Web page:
Original Investigation |

Novel Irradiated Axial Rotational Flap Model in the Rodent

Adam Luginbuhl, MD1; Mara Modest, MD1; Kaiguo Yan, PhD2; Joseph Curry, MD1; Ryan Heffelfinger, MD1
[+] Author Affiliations
1Department of Otolaryngology–Head and Neck Surgery, Thomas Jefferson University, Philadelphia, Pennsylvania
2Department of Radiation Oncology, Thomas Jefferson University, Philadelphia, Pennsylvania
JAMA Facial Plast Surg. 2013;15(5):344-348. doi:10.1001/jamafacial.2013.963.
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Importance  Patients who require extensive surgical resection of head and neck tumors often have a history of treatment with radiation and chemotherapy. Chemoradiation-induced damage to the skin and soft tissues can cause complications following surgical reconstruction.

Objective  To design an easily reproducible rodent rotational skin flap and to evaluate the effects of radiation exposure on flap viability.

Design and Setting  Ten rats at a tertiary university medical center received 40-Gy irradiation to the abdominal wall. Following a recovery period of 1 month, a 3 × 8-cm fasciocutaneous flap based axially on the inferior epigastric vessel was raised and rotated 60° into a contralateral deficit. Five nonirradiated rats underwent the identical procedure as a control. Animals were killed 7 days postoperatively, areas of flap necrosis were documented by an observer blinded to the grouping, and histological specimens were taken to compare flap viability and vessel density.

Main Outcomes and Measures  Flap revascularization and microvascular density.

Results  Six of 10 rats in the irradiated group had necrosis of the distal flap ranging from 1 to 6 cm from the distal edge, whereas none of the animals in the control group exhibited necrosis (P < .001). Histologic analysis revealed collagen and vascular changes in the irradiated skin. Vascular density analysis revealed a significant difference between radiated and nonradiated flaps; P = .004, .03, and .01 in the distal, middle, and proximal segments of the flap, respectively.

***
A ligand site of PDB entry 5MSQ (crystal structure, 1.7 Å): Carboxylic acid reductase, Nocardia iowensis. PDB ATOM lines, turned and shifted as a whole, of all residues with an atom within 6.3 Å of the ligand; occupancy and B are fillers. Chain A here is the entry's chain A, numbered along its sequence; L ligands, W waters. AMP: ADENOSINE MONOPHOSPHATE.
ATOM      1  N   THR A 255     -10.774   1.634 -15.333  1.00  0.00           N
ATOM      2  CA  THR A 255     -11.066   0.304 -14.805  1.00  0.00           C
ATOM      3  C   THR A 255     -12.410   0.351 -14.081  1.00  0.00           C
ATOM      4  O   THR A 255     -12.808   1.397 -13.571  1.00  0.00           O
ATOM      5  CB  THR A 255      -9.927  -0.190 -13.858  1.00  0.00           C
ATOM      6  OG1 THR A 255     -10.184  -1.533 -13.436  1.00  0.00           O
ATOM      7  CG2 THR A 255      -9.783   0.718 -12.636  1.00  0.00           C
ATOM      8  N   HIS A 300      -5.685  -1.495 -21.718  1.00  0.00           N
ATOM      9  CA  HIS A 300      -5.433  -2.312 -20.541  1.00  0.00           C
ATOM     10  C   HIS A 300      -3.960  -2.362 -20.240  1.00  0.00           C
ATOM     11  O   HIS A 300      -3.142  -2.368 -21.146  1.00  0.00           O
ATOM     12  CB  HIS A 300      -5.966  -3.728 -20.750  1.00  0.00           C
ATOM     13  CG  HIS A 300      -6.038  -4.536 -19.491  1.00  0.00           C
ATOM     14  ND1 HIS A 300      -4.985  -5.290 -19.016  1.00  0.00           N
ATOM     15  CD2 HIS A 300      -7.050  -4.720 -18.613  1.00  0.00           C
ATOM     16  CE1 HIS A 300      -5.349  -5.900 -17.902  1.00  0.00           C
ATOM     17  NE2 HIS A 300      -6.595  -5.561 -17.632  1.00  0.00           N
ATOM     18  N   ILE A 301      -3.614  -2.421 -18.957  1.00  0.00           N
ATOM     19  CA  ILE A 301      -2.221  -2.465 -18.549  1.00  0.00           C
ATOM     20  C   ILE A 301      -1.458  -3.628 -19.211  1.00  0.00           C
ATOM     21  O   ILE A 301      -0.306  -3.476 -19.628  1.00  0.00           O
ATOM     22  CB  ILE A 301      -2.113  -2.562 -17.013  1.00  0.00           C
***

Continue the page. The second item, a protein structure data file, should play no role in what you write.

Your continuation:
Conclusions and Relevance  This novel rat axial rotational flap model demonstrates increased flap necrosis and a decrease in vascular density due to the effects of radiation exposure. With use of a linear electron accelerator, a dose of 40 Gy can be delivered to the skin without resulting in devastating gastrointestinal adverse effects.

Level of Evidence  NA.

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Figure 1.
Experimental Apparatus

A, Dosimetry curve. Square indicates the shielding thickness necessary to achieve delivery of 50% of the dose from the Elekta linear accelerator to the skin and then rapidly fall off to limit irradiation to the gut. B, Holding chamber.

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Figure 2.
Incision Procedure

A, An 8 × 3-cm flap and defect; angle a = 60°. B, Identified inferior epigastric pedicle.

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Figure 3.
Differential Survival of Skin Flaps at Postoperative Day 7

A, Radiated flap; B, nonradiated flap.

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Figure 4.
Histologic Analysis

Immunohistochemical staining for von Willebrand factor shows vessels outlined by dark staining (original magnification ×200) in nonradiated tissue (A) and radiated tissue (B). Note dense fibrosis. C, Radiated tissue necrosis of epidermal elements; no definable viable cells (hematoxylin-eosin, original magnification ×200). D, Fibrosis of proximal radiated tissue. Muscular layer is replaced by fibrosis (hematoxylin-eosin, original magnification ×50).

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Figure 5.
Vascular Density of Distal, Middle, and Proximal Segments

Error bars indicate the standard deviation in the number of vessels counted per 8 high-power fields in radiated and nonradiated tissue.

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